One of the exercises on the first week of class is to sit and observe your dog for 3 minutes. The point is to be more aware that of what behaviors your dog is doing at any given moment. As trainers, we refer to this as “splitting” behaviors as opposed to “lumping” them together.
Sean, a sixth grader this year, has Autism and is extremely smart, but lacks focus. The calm way he approaches and confidently practices sits and downs with Brooke is 180 degrees different than it was last year.
Six months ago, he would barely participate in training. When he did he would be waving his hands wildly or tossing treats around sporadically, confusing poor Brooke and getting little results.
You might be surprised at what a great asset a dog can be in a school classroom:
I’ve been working with Brooke, Mrs. Russell and Classroom 203 for nearly a year now. I hope you will enjoy this introduction to Brooke and look forward to hearing more about her progress!
Welcome to the Pawsitive Steps Dog Training blog! I am Gayle Ballinger, a Certified Pet Dog Trainer in Seattle and my puppy is Dancer, a 12 week old Golden Retriever. I hope you enjoy being a part of the fun activities, training exercises and adventures we have!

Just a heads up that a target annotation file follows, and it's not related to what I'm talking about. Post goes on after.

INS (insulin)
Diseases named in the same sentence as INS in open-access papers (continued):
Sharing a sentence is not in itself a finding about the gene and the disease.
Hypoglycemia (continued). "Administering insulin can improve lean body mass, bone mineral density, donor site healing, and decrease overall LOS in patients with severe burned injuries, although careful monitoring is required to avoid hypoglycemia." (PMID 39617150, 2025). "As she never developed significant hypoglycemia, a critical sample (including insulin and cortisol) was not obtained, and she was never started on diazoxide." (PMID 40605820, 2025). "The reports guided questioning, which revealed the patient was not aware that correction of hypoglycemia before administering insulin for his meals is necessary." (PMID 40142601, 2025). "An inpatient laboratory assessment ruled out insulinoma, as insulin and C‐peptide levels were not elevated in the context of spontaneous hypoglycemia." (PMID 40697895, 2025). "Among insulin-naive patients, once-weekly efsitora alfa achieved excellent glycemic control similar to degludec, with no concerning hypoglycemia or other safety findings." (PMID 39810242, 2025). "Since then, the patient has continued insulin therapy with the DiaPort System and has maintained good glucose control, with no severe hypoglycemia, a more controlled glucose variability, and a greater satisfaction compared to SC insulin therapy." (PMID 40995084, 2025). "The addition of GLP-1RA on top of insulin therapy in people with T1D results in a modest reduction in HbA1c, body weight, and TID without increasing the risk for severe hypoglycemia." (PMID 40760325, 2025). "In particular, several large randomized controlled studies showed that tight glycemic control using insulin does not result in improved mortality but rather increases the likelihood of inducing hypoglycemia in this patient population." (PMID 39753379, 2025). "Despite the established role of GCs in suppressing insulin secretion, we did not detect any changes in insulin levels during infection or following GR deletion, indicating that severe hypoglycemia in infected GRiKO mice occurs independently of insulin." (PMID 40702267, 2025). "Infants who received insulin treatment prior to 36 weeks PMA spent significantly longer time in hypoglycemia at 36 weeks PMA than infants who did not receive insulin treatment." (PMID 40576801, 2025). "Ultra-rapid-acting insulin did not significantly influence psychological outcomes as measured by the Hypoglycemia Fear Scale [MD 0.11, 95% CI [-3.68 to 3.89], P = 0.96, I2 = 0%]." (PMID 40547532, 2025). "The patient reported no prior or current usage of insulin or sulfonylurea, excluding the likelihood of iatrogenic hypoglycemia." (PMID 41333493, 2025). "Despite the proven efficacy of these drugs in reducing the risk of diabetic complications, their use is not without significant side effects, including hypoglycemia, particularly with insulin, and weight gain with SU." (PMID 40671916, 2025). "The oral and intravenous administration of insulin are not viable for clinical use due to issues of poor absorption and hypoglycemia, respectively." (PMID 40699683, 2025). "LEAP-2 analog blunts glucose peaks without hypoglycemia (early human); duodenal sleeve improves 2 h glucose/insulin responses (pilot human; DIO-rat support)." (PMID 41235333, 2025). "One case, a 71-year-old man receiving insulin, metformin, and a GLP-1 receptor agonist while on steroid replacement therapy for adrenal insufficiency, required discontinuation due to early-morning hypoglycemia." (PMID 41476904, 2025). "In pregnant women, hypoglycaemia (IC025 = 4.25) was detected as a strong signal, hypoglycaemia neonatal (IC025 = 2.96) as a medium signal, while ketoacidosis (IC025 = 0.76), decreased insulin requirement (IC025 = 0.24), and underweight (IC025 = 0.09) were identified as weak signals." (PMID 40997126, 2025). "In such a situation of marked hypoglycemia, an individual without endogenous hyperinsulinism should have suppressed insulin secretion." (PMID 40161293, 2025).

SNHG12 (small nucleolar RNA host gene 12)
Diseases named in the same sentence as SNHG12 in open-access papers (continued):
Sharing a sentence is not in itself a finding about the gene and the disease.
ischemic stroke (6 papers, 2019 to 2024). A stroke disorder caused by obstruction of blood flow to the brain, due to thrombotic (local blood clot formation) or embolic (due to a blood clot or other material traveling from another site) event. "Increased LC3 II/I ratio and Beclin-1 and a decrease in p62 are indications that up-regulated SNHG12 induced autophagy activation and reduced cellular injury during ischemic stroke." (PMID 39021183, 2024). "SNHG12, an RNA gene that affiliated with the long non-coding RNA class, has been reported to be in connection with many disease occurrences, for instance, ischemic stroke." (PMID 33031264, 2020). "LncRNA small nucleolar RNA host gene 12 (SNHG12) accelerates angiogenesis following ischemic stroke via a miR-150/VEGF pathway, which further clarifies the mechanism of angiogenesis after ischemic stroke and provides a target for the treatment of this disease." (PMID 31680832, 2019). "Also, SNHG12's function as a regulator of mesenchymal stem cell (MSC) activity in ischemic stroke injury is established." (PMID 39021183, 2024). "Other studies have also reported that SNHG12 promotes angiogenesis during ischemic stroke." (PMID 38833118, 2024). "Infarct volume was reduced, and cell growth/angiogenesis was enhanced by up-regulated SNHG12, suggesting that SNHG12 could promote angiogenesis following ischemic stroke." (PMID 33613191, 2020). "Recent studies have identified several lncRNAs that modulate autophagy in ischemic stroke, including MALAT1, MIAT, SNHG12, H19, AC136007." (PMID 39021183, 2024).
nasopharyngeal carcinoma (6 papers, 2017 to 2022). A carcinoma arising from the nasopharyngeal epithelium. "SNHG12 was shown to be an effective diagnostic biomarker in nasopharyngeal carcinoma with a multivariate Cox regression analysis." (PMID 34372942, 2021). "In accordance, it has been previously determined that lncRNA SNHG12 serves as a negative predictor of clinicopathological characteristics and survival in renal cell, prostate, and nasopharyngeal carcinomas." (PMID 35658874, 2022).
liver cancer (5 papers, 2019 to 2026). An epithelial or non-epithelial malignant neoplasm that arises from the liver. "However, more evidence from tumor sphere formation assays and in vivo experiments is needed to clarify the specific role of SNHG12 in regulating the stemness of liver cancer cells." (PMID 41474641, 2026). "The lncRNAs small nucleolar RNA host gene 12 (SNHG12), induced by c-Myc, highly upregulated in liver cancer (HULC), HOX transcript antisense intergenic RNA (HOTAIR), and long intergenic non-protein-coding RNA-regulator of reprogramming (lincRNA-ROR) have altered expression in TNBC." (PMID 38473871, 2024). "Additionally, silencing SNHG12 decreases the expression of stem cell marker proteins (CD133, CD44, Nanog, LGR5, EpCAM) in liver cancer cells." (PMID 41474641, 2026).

I was asked the other day if I loved working with dogs and if I loved my career choice. My immediate response was an enthusiastic “YES!”
Later that evening, I really began thinking about that question.
Is it hard for you to understand if your dog’s play is aggressive or just playful?
So, how do you monitor play? This goes regardless of anything: If you think someone is going to truly get hurt, interrupt them.